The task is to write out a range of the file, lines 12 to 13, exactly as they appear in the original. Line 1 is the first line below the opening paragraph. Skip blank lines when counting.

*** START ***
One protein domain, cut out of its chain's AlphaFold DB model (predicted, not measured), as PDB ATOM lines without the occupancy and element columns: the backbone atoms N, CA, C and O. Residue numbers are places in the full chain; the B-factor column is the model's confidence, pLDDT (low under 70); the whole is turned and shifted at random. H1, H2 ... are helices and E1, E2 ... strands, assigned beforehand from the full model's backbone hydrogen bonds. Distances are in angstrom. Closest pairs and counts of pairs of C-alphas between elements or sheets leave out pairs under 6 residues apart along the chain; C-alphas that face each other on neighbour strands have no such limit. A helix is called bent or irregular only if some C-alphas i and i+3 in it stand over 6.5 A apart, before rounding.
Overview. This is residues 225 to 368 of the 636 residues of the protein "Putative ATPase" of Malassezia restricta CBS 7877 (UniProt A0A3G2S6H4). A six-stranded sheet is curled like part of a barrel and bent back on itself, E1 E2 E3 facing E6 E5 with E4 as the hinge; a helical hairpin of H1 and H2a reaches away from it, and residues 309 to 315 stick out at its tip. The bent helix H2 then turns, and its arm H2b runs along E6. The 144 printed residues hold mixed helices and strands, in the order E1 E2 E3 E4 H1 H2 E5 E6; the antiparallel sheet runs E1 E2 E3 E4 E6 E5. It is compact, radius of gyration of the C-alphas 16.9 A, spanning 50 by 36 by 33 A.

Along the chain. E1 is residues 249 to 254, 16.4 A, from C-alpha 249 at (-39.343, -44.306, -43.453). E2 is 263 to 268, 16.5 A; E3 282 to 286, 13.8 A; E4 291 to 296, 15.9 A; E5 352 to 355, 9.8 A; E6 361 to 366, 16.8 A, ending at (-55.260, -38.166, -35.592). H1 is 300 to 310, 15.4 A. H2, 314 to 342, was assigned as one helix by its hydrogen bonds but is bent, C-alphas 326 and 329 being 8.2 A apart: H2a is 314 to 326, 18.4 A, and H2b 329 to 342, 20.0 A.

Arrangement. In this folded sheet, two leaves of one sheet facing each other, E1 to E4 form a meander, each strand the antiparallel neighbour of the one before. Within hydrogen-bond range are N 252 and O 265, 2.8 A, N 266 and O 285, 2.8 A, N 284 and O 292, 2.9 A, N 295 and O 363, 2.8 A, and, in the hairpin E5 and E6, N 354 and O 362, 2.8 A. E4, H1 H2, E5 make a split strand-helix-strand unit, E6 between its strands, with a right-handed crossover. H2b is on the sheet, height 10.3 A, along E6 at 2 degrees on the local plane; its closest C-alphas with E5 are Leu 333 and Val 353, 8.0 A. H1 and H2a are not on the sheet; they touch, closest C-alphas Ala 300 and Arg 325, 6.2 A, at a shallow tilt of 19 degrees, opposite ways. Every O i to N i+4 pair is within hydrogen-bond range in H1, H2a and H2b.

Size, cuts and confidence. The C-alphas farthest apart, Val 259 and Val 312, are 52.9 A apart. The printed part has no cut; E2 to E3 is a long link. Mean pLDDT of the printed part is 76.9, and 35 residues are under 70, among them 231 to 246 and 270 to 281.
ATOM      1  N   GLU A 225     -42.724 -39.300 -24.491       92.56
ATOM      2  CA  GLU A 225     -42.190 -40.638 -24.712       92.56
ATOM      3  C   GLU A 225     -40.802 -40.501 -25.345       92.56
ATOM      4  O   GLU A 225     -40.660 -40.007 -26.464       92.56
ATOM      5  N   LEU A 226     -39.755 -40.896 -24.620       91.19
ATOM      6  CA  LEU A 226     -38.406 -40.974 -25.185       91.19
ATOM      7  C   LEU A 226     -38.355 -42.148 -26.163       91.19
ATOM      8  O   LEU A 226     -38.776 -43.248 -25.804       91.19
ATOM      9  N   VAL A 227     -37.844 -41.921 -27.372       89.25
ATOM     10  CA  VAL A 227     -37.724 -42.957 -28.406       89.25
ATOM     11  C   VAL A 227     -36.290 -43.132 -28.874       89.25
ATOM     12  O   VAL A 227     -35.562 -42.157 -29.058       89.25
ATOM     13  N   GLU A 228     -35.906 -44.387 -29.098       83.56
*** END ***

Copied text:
ATOM      8  O   LEU A 226     -38.776 -43.248 -25.804       91.19
ATOM      9  N   VAL A 227     -37.844 -41.921 -27.372       89.25